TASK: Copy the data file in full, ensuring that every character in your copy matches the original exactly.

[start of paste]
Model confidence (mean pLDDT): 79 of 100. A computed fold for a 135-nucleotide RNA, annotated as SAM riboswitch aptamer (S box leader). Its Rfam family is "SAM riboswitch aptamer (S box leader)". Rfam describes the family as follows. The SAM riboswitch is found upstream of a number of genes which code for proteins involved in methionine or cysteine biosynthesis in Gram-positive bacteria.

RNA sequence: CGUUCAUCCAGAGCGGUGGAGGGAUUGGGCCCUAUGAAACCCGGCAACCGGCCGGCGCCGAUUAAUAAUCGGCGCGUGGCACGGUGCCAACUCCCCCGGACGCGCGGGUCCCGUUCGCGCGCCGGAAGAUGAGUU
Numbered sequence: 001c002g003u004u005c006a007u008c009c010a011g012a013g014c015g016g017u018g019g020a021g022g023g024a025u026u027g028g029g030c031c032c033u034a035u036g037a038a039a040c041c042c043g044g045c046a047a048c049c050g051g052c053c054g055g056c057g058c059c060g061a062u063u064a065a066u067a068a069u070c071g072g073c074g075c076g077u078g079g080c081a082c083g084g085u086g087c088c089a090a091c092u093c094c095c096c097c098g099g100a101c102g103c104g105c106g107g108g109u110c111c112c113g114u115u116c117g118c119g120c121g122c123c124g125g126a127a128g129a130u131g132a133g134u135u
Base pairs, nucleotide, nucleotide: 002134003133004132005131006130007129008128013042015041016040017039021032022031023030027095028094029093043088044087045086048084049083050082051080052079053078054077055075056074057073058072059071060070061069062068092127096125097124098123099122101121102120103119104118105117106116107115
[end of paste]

Model confidence (mean pLDDT): 79 of 100. A computed fold for a 135-nucleotide RNA, annotated as SAM riboswitch aptamer (S box leader). Its Rfam family is "SAM riboswitch aptamer (S box leader)". Rfam describes the family as follows. The SAM riboswitch is found upstream of a number of genes which code for proteins involved in methionine or cysteine biosynthesis in Gram-positive bacteria.

RNA sequence: CGUUCAUCCAGAGCGGUGGAGGGAUUGGGCCCUAUGAAACCCGGCAACCGGCCGGCGCCGAUUAAUAAUCGGCGCGUGGCACGGUGCCAACUCCCCCGGACGCGCGGGUCCCGUUCGCGCGCCGGAAGAUGAGUU
Numbered sequence: 001c002g003u004u005c006a007u008c009c010a011g012a013g014c015g016g017u018g019g020a021g022g023g024a025u026u027g028g029g030c031c032c033u034a035u036g037a038a039a040c041c042c043g044g045c046a047a048c049c050g051g052c053c054g055g056c057g058c059c060g061a062u063u064a065a066u067a068a069u070c071g072g073c074g075c076g077u078g079g080c081a082c083g084g085u086g087c088c089a090a091c092u093c094c095c096c097c098g099g100a101c102g103c104g105c106g107g108g109u110c111c112c113g114u115u116c117g118c119g120c121g122c123c124g125g126a127a128g129a130u131g132a133g134u135u
Base pairs, nucleotide, nucleotide: 002134003133004132005131006130007129008128013042015041016040017039021032022031023030027095028094029093043088044087045086048084049083050082051080052079053078054077055075056074057073058072059071060070061069062068092127096125097124098123099122101121102120103119104118105117106116107115